Governor Dannel Malloy has included $125 million in his capital budget as part of an effort to remake the XL Center in downtown Hartford. The state says this is half of what is needed to bring the stadium up to date, but the plan could face Republican opposition.
Let’s start with the big question. No, this is not a renovation designed to bring in an NHL hockey team anytime soon.
Instead, it’s a minimum three-year, $250 million construction project that could eventually bring in more revenue, save on operational expenses, and make an entirely new concourse for fans and concert goers.
"The $250 essentially reboots the building," said Mike Freimuth, executive director of the Capital Region Development Authority, which is overseeing the project. He said there were three options. Knock it down, do nothing, or do this: fix it in place.
Here's how Freimuth described the goal: "Can we transform the bones to a new building while we operate?"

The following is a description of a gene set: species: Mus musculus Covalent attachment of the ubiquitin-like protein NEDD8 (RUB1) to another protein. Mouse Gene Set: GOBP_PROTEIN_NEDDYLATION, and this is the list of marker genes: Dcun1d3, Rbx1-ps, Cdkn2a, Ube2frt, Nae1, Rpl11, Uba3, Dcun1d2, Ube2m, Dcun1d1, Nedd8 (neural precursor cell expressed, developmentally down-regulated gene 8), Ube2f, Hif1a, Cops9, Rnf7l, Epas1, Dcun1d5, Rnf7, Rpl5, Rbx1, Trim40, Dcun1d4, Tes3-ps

So that’s the plan.
Last week, Malloy made a splash when he wrote a letter to the NHL suggesting that the XL Center could be a home for the New York Islanders, who may be looking for a place to play.
But Freimuth said the stadium is nowhere near NHL ready.
“As the building sits and stands today, it will not meet the NHL standards," Freimuth said. "That is to say if the Islanders wanted to come up here, we’ve got some work to do.”
That said, the $250 million project would make the arena more acceptable to the NHL, but it would still take more investment to get there.
But investment is exactly the problem for people like state Republican Sen. Joe Markley.
"The state of Connecticut doesn’t have any money," Markley said. "That fact has to sink in with us. And we can’t afford to keep putting into projects like the XL Center."
He also said it’s time for a reality check.
"Circumstances have turned very much against that civic center," he said. "The Whalers are never coming back, and Elvis is never coming back."
Markley said there’s significant Republican opposition to the governor’s proposal, which has to get legislative approval.